How to Begin with a Dog’s Agility?

Agility is a sport for dogs where a dog’s owner directs his dog through a pre-set of obstacles, including tunnels, pause tables, seesaws, weave poles, and tire jumps. You and your dog have to go through around 15-20 obstacles in a limited amount of time. 

Agility is an athletic challenge that keeps your dog fit, healthy, and mentally stimulated. You can start when your dog is still a puppy; however, for agility competitions, the dog should be at least 2 years old.

This sport is perfect for dogs that require a lot of energy during the day but also if you want to build your dog’s endurance, prevent obesity, and strengthen its bones and joints. It is also a great way to bond with your pet, as there is some sort of teamwork between the owner and their dog.

Where to start?

Puppies may not be able to compete yet, but getting them used to agility at a young age is beneficial. First, because they will learn the basics of obedience, like sit, lay down, and stay, and it will make it easier for them to listen to you in the future, but also because they will get used to a healthy lifestyle from the start. 

  • Get your treats!

In order to teach your dog agility and the basics of obedience, you must give them something to reward them. What usually gets them going are treats and praises.

  • Contact obstacles

Contact obstacles are obstacles where at least one of your dog’s paws has to touch, on one or both sides of the obstacle. We can name the A-frame, dog walk, and teeter-totter. 

  • The A-frame is a cone-shaped walkway. Dogs must be able to walk up the steep incline and back down the other side.
  • The dog walk works like a balance beam for dogs with ramps on either end.
  • The teeter-totter is a board that moves under your dog’s weight. Your dog must learn to walk across it as it moves.

You can teach your dog to make this contact by leaving a treat where it has to stop

To lead your dog to the obstacle, you can attach a leash to them and hold it. Make sure to give a command, like naming the obstacle, so it will associate the name with the obstacle and know what to do in the future. Start with the A-frame. Say the name of the obstacle loudly and clearly, then move quickly to the obstacle with the leash in your hand, leading your dog to it.

You may need more treats at first in order to coax your dog over the obstacles. If it still doesn’t want to get on, pick up your dog and place it yourself on the end of the obstacles. Try a little higher each time you feel your dog is getting comfortable at the previous spot.

  • Jumps

Once you feel like your dog is comfortable with and used to the contact obstacles, you can switch to jump obstacles. Don’t start too high; 1 or 2 inches above the ground is enough. You can even put the bar on the ground to get your dog used to jumping above something.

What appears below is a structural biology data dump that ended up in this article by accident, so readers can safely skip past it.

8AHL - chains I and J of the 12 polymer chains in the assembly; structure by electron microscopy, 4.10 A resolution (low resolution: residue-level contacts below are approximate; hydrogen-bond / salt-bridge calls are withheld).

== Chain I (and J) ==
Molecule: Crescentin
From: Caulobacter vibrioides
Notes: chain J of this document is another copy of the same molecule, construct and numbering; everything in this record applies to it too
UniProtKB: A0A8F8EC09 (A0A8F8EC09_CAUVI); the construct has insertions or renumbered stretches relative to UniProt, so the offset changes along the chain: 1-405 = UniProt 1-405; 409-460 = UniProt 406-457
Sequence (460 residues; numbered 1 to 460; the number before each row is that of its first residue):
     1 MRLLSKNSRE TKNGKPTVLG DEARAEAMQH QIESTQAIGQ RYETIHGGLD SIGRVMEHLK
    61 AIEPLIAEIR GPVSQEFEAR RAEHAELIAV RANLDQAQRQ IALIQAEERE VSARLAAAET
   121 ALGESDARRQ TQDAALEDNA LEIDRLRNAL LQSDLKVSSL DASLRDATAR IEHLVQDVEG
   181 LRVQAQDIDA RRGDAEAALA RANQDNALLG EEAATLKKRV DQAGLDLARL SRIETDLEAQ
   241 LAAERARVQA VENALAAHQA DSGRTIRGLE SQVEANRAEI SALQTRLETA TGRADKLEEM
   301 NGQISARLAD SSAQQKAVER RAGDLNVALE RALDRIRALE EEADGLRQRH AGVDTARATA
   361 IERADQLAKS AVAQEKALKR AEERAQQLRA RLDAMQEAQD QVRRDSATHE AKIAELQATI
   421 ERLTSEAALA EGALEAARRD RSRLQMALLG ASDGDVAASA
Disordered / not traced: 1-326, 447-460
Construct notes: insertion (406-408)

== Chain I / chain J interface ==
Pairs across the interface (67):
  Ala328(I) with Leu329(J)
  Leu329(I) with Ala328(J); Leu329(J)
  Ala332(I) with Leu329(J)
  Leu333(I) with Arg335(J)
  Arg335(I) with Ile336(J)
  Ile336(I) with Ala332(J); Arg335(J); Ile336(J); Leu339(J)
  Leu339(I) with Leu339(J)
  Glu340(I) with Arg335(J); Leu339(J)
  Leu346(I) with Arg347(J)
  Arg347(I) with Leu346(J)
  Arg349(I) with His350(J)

Take the leash, and just like the contact obstacles, make sure to name each jump with a specific name like “big jump” or “small jump”. Quickly go to the obstacle with the leash and make them jump above it and not go around the obstacle. Once it’s done make sure to reward your dog with treats a lots of praises

  • Tunnels

Tunnels are easy to teach but can be scary for your dog at first. Start with a short tunnel. Give the command “tunnel” and lead your dog to it, and be on the opposite side with a treat to encourage your dog to go through it. You can throw a few treats inside the tunnel to help it go through.

  • Weave poles

Weave poles are a row of poles that your dog must weave in and out of. This exercise is difficult and will require a lot of practice and repetition.

You can lure your dog with treats to make it slalom between the poles. You can start with poles that are wide apart and reduce the distance between each little by little.

  • Pause table

The pause table is an exercise where your dog will have to stay still, either in a sitting or lying down position. The hard part is keeping your dog still. Try to lure your dog onto a flat surface; usually the pause table is not higher than the height of a couch. Make your dog jump on that flat surface with treats and make it stay still. Start with one or two seconds and try to lengthen the time little by little. 

  • Be patient

Agility training takes time, even more so with clueless puppies, so make sure to be patient and gentle with positive reinforcement. Keep things fun and upbeat, along with a happy voice. Agility is a way to bond with your dog and make them enjoy the sport, not the contrary.

Once your dog has mastered all these obstacles, you can try doing them all together and see how long it takes for your dog to complete a complete circuit.  You can try by doing two in a row and then adding one more until your dog is able to do them all together.

Pairing agility with a healthy diet is important to keep your dog in good shape and living a healthy lifestyle. Make sure to choose the right food according to your dog’s needs. You can ask a professional for a healthy diet for your new champion. 

Find here a selection of healthy and delicious treats for your beloved dog:

Article by:
PLC MY Editor
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